19. ^ “2010 Election: Live Results”. The Washington Post. Archived from the original on 2010-11-03. Retrieved 2010-11-08.
  20. ^ “2016 Election Results: President Live Map by State, Real-Time Voting Updates”. Politico. 2016-11-08. Retrieved 2018-03-21.
  21. ^ “OH District 9 – D Primary Race”. Our Campaigns. March 6, 2012. Retrieved 2012-08-30.
  22. ^ Noga, Joe (November 7, 2012). “Marcy Kaptur coasts to win in 9th District congressional race”. Sun News.
  23. ^ “Richard May of Cleveland wins GOP primary to oppose Rep. Marcy Kaptur”. cleveland.com. 2014-05-06. Retrieved 2018-03-21.
  24. ^ “Ross Reruns”. Newsweek. November 18, 1996. Retrieved 2010-08-23.[dead link]
  25. ^ Bycoffe, Anna Wiederkehr and Aaron (2021-04-22). “Does Your Member Of Congress Vote With Or Against Biden?”. FiveThirtyEight. Retrieved 18 March 2022.
  26. ^ “Patent Reform”. The Hill. June 2009. Retrieved 2012-08-30.
  27. ^ Kaptur, Marcy (June 22, 2009). “Tech giants are aiming to infringe”. The Hill. Retrieved 2012-08-30.
  28. ^ Malathi Nayak (June 29, 2018). “Bill to End Patent Office Validity Challenges Introduced in House (1)”. Bloomberg Law. Retrieved 2018-07-01.
  29. ^ Janofsky, Michael (May 30, 2004). “Veterans Gather to Dedicate World War II Memorial”. The New York Times. Retrieved May 12, 2010.
  30. ^ “Stem Cell Research Enhancement Act”. House.gov. January 11, 2007. Retrieved 2012-08-30.
  31. ^ “Stupak of Michigan Amendment”. House.gov. November 7, 2009. Retrieved 2012-08-30.
  32. ^ “No Taxpayer Funding for Abortion Act”. House.gov. May 4, 2011. Retrieved 2012-08-30.
  33. ^ “Partial-Birth Abortion Ban Act of 2000”. House.gov. April 5, 2000. Retrieved 2012-08-30.
  34. ^ “On Agreeing to the Conference Report”. House.gov. October 2, 2003. Retrieved 2012-08-30.
  35. ^ “Child Custody Protection Act”. House.gov. June 30, 1999. Retrieved 2012-08-30.
  36. ^ “Child Interstate Abortion Notification Act”. House.gov. April 27, 2005. Retrieved 2012-08-30.
  37. ^ “DeLauro of Connecticut Amendment”. House.gov. June 15, 1995. Retrieved 2012-08-30.
  38. ^ “Dornan of California”. House.gov. September 7, 1995. Retrieved 2012-08-30.
  39. ^ “Harman of California Amendment”. House.gov. June 19, 1997. Retrieved 2012-08-30.
  40. ^ “Lowey of New York Amendment”. House.gov. May 20, 1998. Retrieved 2012-08-30.
  41. ^ “Meek of Florida Amendment”. House.gov. June 9, 1999. Retrieved 2012-08-30.
  42. ^ “Davis of California Amendment”. House.gov. May 25, 2005. Retrieved 2012-08-30.
  43. ^ Marcy Kaptur (September 22, 2008). “Statement on Economic Turmoil” (Press release). I do not believe that Congress should bail out large financial institutions on Wall Street, especially without adequate protection for the average person. We need to help Main Street, not just Wall Street…. I do not believe that the people who helped bring about this situation should be allowed to profit from it.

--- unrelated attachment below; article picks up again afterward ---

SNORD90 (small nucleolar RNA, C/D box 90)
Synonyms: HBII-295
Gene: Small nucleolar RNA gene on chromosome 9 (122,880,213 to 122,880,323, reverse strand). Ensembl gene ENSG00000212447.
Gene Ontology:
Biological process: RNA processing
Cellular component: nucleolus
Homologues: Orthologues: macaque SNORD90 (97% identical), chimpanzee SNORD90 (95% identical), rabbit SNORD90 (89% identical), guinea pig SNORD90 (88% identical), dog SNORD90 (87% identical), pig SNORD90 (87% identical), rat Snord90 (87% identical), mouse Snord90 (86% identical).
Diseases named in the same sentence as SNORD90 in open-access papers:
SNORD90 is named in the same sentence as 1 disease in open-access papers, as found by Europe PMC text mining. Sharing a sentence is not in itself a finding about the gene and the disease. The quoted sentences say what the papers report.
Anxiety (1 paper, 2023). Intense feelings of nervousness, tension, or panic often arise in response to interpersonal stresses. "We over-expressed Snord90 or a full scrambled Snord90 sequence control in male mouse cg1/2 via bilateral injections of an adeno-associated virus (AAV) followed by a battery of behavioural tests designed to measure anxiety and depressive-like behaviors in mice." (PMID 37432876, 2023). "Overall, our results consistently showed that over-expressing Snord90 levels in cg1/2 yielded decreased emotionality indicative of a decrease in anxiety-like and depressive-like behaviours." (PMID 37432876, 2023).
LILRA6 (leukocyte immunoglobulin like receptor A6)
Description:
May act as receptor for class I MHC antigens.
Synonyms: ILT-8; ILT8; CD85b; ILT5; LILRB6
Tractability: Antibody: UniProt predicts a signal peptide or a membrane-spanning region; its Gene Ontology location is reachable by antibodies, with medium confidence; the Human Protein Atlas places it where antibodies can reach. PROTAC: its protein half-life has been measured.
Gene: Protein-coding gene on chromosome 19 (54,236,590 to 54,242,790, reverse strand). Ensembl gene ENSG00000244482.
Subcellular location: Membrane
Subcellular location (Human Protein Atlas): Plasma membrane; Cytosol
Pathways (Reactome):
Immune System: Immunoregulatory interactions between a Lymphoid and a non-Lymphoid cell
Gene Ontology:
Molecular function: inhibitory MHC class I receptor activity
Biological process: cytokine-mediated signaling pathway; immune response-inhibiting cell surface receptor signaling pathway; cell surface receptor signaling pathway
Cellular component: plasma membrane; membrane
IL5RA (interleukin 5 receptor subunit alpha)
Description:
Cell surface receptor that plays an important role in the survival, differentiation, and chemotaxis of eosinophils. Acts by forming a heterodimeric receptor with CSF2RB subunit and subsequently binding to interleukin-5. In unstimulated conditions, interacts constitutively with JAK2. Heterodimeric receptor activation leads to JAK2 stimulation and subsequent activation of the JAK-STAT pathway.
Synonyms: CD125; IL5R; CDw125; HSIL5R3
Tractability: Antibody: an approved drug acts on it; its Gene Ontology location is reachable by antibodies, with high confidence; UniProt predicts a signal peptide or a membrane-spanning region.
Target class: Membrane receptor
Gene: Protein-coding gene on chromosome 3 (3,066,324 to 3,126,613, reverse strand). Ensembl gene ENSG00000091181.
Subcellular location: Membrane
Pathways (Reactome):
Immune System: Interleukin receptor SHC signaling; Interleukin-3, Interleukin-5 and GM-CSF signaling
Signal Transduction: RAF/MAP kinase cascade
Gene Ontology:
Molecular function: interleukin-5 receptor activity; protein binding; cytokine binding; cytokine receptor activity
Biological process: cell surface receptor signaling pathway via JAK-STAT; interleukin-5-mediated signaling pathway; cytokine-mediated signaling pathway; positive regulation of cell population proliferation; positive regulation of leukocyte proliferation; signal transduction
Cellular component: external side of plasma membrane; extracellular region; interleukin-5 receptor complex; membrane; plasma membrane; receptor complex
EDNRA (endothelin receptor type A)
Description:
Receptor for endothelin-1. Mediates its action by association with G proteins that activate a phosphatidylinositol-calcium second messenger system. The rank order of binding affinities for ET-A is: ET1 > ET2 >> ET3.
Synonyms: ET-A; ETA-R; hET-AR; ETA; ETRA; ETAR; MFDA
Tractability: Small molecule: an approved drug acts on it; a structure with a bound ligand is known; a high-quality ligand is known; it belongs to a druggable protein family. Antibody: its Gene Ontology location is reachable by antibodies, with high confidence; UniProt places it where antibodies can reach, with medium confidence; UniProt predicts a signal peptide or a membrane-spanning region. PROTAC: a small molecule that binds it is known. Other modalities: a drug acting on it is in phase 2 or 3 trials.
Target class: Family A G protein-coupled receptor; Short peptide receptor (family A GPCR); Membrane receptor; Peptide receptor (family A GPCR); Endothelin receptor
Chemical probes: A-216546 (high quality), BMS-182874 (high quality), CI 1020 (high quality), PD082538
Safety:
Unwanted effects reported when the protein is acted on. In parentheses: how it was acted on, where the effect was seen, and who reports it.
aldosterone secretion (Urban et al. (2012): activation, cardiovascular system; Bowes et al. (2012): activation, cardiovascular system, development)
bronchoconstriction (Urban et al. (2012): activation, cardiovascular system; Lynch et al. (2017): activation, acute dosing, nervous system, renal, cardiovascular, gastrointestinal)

44. ^ Mary Corliss (September 6, 2009). “Michael Moore’s Capitalism Goes for Broke”. Time.
  45. ^ “Return to Prudent Banking Act of 2011 (2011; 112th Congress H.R. 1489)”. GovTrack.us. Retrieved 10 April 2014.
  46. ^ “House Vote 625 – Approves DREAM Act”. ProPublica. Retrieved 2022-07-19.
  47. ^ Alcindor, Yamiche (March 11, 2016). “Bernie Sanders Praises Ruling Allowing 17-Year-Olds to Vote in Ohio – First Draft. Political News, Now”. The New York Times. Retrieved 2018-03-21.
  48. ^ “Membership”. Congressional Arts Caucus. Archived from the original on 12 June 2018. Retrieved 21 March 2018.
  49. ^ “Legislative Committee Detail Page”. Ciclt.net. Retrieved 2018-03-21.
  50. ^ “Members”. House Baltic Caucus. Retrieved 21 February 2018.
  51. ^ “90 Current Climate Solutions Caucus Members”. Citizen’s Climate Lobby. Retrieved 20 October 2018.
  52. ^ “Office of the House Clerk – Electoral Statistics”. Clerk of the United States House of Representatives. Archived from the original on 2007-12-26.
  53. ^ “Election Results”. Federal Election Commission.
  54. ^ “2012 Elections Results”. Ohio Secretary of State. Archived from the original on July 30, 2013. Retrieved January 3, 2013.
  55. ^ “2014 Elections Results”. Ohio Secretary of State. Retrieved October 18, 2015.
  56. ^ “2016 Elections Results”. Ohio Secretary of State. Retrieved December 5, 2016.
  57. ^ “2020 Elections Results”. Ohio Secretary of State. Retrieved February 3, 2021.
  58. ^ “Meet Marcy – Marcy Kaptur for Congress”. Retrieved 2021-07-28.

External links

U.S. House of Representatives
Preceded by

Member of the U.S. House of Representatives
from Ohio’s 9th congressional district

1983–present
Incumbent
U.S. order of precedence (ceremonial)
Preceded by

United States representatives by seniority
4th
Succeeded by